James Forsyth

The great office of state

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Fraser and Tim Montgomerie report this morning that David Cameron and George Osborne are considering working together from a joint office in government much as they do now in Norman Shaw South. Undoubtedly some will worry about such an arrangement, they'll argue that given the state of the public finances Osborne should be solely concerned with Treasury business. But it strikes me as a sensible idea. First, by having their staffs work in the same place they will prevent the emergence of the rival power bases that have crippled Labour for much of its time in office. Second, with the PM and the Chancellor working together their will be no distance between the two for spending ministers to exploit, This will vastly strengthen Phil Hammond's hand as he negotiates with them.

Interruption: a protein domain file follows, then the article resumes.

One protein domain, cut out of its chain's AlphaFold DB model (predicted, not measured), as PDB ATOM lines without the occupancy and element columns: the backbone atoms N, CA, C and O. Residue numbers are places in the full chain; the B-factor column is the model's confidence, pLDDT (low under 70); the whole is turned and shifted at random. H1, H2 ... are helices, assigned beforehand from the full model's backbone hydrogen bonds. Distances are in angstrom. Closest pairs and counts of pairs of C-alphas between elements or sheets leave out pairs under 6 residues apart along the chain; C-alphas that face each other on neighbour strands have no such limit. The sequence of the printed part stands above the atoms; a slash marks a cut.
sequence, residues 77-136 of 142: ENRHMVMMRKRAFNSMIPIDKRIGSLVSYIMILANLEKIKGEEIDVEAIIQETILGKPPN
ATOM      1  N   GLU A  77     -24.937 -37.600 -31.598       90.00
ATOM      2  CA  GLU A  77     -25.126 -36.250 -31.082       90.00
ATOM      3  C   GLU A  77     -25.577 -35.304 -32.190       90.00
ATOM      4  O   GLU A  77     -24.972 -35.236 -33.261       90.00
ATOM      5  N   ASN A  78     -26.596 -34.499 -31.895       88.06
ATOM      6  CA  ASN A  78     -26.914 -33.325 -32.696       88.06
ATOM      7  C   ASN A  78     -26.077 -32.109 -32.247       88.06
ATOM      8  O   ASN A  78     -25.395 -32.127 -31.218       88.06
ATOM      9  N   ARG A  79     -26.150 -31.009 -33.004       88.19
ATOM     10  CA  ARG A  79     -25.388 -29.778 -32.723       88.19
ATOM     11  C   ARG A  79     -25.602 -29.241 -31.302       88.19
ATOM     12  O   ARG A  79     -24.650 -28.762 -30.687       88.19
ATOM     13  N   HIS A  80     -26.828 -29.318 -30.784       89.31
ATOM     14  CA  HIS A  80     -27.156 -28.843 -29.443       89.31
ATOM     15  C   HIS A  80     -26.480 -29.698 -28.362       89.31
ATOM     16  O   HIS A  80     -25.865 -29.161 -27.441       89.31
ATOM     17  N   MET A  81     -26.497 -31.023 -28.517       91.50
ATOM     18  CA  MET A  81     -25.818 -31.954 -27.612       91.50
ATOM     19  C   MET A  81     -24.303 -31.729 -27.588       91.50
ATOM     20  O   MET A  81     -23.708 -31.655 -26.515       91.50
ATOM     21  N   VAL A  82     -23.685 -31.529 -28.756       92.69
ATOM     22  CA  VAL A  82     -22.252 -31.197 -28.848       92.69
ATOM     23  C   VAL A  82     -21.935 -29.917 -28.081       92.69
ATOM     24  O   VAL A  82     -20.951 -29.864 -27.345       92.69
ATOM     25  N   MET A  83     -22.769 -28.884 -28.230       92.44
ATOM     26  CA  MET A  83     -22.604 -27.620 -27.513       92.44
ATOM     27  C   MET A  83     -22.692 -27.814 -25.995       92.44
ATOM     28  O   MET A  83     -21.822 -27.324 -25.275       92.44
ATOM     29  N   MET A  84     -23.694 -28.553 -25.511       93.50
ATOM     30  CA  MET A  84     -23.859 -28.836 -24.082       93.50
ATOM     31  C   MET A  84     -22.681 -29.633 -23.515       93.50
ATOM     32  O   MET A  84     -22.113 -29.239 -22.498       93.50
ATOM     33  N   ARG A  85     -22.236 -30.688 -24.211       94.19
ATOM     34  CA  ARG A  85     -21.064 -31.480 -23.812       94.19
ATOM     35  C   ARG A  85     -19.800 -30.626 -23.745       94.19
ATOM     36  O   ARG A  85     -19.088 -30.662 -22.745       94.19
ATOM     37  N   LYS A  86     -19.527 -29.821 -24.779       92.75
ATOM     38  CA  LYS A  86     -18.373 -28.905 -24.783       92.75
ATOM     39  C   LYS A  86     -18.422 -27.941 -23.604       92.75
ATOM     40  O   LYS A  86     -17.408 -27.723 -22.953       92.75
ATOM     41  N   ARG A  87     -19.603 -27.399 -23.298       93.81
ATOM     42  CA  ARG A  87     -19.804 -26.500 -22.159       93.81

Finally, Project Cameron tends to be at its best when Osborne is at his strongest. It is no coincidence that the ropey periods for it have occurred at times when Osborne's own influence has been low. To be sure, Osborne can be criticiced for sticking to Labour spending plans for too long. But when the party has needed to move, it has been Osborne who has led. He might not be as naturally talented a politician as Cameron or have as appealing a public persona, but he is an extremely able strategist.    

Written byJames Forsyth

James Forsyth is Political Editor of the Spectator. He is also a columnist in The Sun.

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